Lockheed’s F-35 Costs Rose 64% Over Decade in ‘Rich Man’s World’
Lockheed Martin Corp. (LMT) won the F-35 Joint Strike Fighter program in the wake of the Sept. 11, 2001, attacks when U.S. B-52 bombers were pummeling the Taliban and Pentagon spending was unleashed.
Ten years and $66 billion later, the aircraft is still in development, five years behind schedule and 64 percent over cost estimates. The Obama administration may cancel some models and also cut the Pentagon’s orders.
The plane, envisioned as the affordable stealth fighter for the U.S. and allies, has turned into a budget target.
“I’d blame the program’s setbacks on the fact that we lived in a rich man’s world,” said Jacques Gansler, a former Pentagon chief weapons buyer in the Clinton administration and now a professor at the University of Maryland at College Park. “There has been less emphasis on cost over the past 10 years,” he said.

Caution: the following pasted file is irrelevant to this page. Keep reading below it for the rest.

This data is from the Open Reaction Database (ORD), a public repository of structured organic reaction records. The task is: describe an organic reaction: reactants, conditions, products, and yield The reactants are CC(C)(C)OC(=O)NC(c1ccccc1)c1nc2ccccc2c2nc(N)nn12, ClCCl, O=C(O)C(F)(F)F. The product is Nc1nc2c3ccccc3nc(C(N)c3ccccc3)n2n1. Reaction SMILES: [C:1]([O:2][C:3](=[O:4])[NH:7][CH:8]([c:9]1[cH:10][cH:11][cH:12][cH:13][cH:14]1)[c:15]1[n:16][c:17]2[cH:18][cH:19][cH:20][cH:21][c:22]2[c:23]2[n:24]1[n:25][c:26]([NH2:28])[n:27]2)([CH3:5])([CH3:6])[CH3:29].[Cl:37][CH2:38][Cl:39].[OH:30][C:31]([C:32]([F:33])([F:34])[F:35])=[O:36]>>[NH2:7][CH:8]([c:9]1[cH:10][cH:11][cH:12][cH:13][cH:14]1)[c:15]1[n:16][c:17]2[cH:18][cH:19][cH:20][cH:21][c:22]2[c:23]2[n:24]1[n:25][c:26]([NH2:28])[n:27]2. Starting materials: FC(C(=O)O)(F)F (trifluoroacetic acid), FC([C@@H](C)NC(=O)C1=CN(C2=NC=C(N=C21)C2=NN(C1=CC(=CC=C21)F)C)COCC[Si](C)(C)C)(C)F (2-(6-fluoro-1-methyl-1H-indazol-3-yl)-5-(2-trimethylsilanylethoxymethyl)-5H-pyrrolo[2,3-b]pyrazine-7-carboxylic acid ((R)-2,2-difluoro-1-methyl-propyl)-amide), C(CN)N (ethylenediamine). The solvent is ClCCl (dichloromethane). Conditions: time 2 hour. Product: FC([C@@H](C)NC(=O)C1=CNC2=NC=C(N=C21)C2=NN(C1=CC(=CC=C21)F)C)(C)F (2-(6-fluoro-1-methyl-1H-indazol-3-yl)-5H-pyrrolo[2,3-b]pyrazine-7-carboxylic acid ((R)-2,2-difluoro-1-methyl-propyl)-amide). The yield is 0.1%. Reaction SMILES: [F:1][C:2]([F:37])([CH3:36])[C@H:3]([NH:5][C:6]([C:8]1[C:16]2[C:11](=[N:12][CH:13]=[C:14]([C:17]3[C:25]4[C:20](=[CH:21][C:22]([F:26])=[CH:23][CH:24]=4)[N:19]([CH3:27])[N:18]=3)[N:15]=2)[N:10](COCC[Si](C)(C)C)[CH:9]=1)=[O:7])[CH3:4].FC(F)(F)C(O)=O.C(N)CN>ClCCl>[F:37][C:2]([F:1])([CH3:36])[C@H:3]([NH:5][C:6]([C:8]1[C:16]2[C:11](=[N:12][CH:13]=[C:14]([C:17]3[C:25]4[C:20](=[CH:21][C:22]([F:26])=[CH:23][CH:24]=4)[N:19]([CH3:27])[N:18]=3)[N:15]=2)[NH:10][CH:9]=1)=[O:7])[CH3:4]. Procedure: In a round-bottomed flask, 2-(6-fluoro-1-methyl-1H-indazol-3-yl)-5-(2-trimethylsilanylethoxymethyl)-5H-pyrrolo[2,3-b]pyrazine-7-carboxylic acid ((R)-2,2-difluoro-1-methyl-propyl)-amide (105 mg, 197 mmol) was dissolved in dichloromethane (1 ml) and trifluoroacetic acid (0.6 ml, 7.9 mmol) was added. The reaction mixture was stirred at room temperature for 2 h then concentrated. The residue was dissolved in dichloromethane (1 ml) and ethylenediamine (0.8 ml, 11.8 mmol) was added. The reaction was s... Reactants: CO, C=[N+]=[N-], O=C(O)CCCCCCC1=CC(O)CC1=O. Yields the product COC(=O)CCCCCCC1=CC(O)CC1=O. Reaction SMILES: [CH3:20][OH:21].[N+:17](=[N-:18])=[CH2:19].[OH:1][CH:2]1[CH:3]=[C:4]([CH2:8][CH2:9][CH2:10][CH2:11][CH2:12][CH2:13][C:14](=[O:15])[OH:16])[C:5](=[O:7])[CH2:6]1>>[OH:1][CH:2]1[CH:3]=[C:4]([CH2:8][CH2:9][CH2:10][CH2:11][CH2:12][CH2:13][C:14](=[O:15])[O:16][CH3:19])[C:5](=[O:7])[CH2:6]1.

During that decade, the F-35 cost rose along with the Pentagon’s overall budget for developing and buying new weapons, which increased 62 percent to $208 billion in 2011 from $128 billion in 2001. The jet has been bedeviled by a costly redesign, faulty cost estimates, fluctuating order quantities, and infrastructure built on assumptions of rapid production.
Even so, the plane has not failed or faced crippling technical problems in flight tests, and Lockheed says the jets are meeting test goals. Last month, the Marine Corps version, the most complex variant, demonstrated the first short takeoff and vertical landing on a ship.
Still, Army General Martin Dempsey, chairman of the Joint Chiefs of Staff, said last month the U.S. may not be able to afford three variants, for the Air Force, Navy aircraft carriers, and the Marine Corps.